Several media companies in the UK are eagerly awaiting the outcome of the appeal of the decision to keep them out of the courtroom in which two suspected terrorists will face trial. Anthony Glees is a professor of Politics at the University of Buckingham and directs its Centre for Security and Intelligence Studies (BUCSIS). He argues that camera access to trials should be restricted when the cases deal with national security issues
Tim Crook and I agree that, ideally, for justice to be done, it must be seen to be done. We also agree that the media should be free to publish within the law and that we are all better off without Levesonian regulation.
We agree on little else.
His argument is that if the trial of two alleged terrorists goes ahead in secret that will be an “assault on free speech and open justice” and “the power of the state is poised to cross the red line between liberal democracy and authoritarianism”.
Sadiq Khan MP, the shadow justice minister (who has had his own brush with MI5 in 2008) thinks the same (he speaks of “undermining the public’s confidence in justice”) as do Shami Chakrabati, libertarian Tories like Dominic Raab, and The Daily Mail, The Telegraph and The Guardian. They are wrong.
For one thing, we know enough about this trial to be sure it is has nothing to do with “free speech” but with allegations of terrorism involving bomb-making.
Whether or not this would be the first time a national security trial is wholly held in camera (should Mr Justice Nicol’s ruling be upheld on appeal) we know that the trial is happening and what it’s about. Indeed the very use of the word “secret” rather than “in camera” is significant. It plays to the ridiculous “power of nightmares” thinking that Britain has become a secret and authoritarian state, spying on everyone on spurious national security grounds.
Actually, English courts have often resorted to in camera trials for at least part of the proceedings when national security has been affected. In this case we know that, in the view of the CPS and Nicol (an expert on media law), unless this trial is held wholly in camera it will have to be abandoned and, if the allegations against them are true, that two very dangerous men will be set free.
A question of safety
There can be no better illustration of the moral and social irresponsibility of the libertarian viewpoint that it is always better that dangerous and guilty people go free than that they should be tried and either found guilty or acquitted in camera.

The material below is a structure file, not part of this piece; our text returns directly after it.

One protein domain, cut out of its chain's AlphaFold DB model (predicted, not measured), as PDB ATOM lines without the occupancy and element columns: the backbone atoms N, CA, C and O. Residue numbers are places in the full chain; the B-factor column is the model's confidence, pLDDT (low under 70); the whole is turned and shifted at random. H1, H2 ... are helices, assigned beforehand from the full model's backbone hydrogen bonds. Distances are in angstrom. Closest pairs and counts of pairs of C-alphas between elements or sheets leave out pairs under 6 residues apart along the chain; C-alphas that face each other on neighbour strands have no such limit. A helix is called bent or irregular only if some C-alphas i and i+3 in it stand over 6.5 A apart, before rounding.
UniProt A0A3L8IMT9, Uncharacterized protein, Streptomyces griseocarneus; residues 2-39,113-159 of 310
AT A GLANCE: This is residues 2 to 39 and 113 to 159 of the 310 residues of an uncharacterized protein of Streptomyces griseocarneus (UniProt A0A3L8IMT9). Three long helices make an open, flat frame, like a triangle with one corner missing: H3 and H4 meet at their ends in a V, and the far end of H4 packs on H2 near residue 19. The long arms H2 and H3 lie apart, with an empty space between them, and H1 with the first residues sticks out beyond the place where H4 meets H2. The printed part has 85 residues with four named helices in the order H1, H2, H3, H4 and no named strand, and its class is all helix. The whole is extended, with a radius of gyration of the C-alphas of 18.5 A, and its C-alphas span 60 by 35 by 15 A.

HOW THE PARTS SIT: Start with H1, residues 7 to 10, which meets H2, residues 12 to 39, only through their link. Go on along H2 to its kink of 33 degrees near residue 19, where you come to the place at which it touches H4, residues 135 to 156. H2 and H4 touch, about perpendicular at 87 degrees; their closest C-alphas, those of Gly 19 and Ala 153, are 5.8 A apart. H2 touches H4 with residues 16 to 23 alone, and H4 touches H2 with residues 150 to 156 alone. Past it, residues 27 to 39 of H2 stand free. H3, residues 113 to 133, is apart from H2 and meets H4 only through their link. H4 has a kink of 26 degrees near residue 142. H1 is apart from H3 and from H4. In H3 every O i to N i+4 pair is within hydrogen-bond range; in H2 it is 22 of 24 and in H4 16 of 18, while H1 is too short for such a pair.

Here, plainly, there is a conflict between serving the interests of open justice and serving our national security. That justice itself will ultimately be done should not be questioned, even if many years may elapse before this be achieved. No one knows precisely why it is thought this trial should be held wholly in camera. The two most obvious explanations are either that witnesses’ lives would be at risk if they were to testify against these men, or that the secrecy of the methods used by MI5 and the police to win evidence should be maintained.
The media’s line (as put by The Telegraph’s Phil Johnston) is that they themselves should be trusted not to disclose sensitive or dangerous information about MI5’s methods or witnesses. The hard truth, however, is that we cannot trust the media to do the right thing.
Newspapers, apart from all the vital things they do in a free democracy, make money from the news. We’ve repeatedly seen that they are more than happy to be in contempt of court in order to sell stories. Of the many examples, let’s just mention the name of Levi Bellfield, or reflect on the trials that have had to be abandoned because of the media’s contemptuous disregard for legal process.
Even more seriously, The Guardian has demonstrated that to sell papers it is ready to compromise national security. The publication of the Snowden material revealed no wrongdoing by any intelligence agency in the UK (or the USA) merely wrongdoing by Snowden – and The Guardian in publishing secrets kept by people whom we pay to keep us safe. We know their work had been badly damaged as a result. If this case is about free speech it is about our free speech, and keeping us secure from terrorists who want to destroy it.
Government running scared
The media may say: “if we have done wrong, then put us on trial”. The big problem with that argument is that, at present, we have a government that is so desperately afraid of the media that it will put national security interests to one side in order to appease them.
The line taken by Downing Street towards The Guardian and David Miranda’s computer (where the paper was allowed to physically destroy the very evidence that could have been used to convict both parties) would be farcical if it were not so serious.
In the post-Snowden environment, our judiciary has been forced (if it upholds the Nicol ruling) to accept that we cannot rely on the media to act in the public interest in a matter of national security. That’s a desperate shame but who’s to blame? Best, of course, to have this trial only partly held in camera.
But as long as we remain a liberal democracy with a free judiciary, the second best is a trial wholly in camera. The worst outcome would be free two alleged terrorists so creating an appalling precedent with catastrophic consequences for the very democracy we need to secure.
This article originally appeared on The Conversation on 10 June 2014. It gives the views of the author, and does not represent the position of the LSE Media Policy Project blog, nor of the London School of Economics.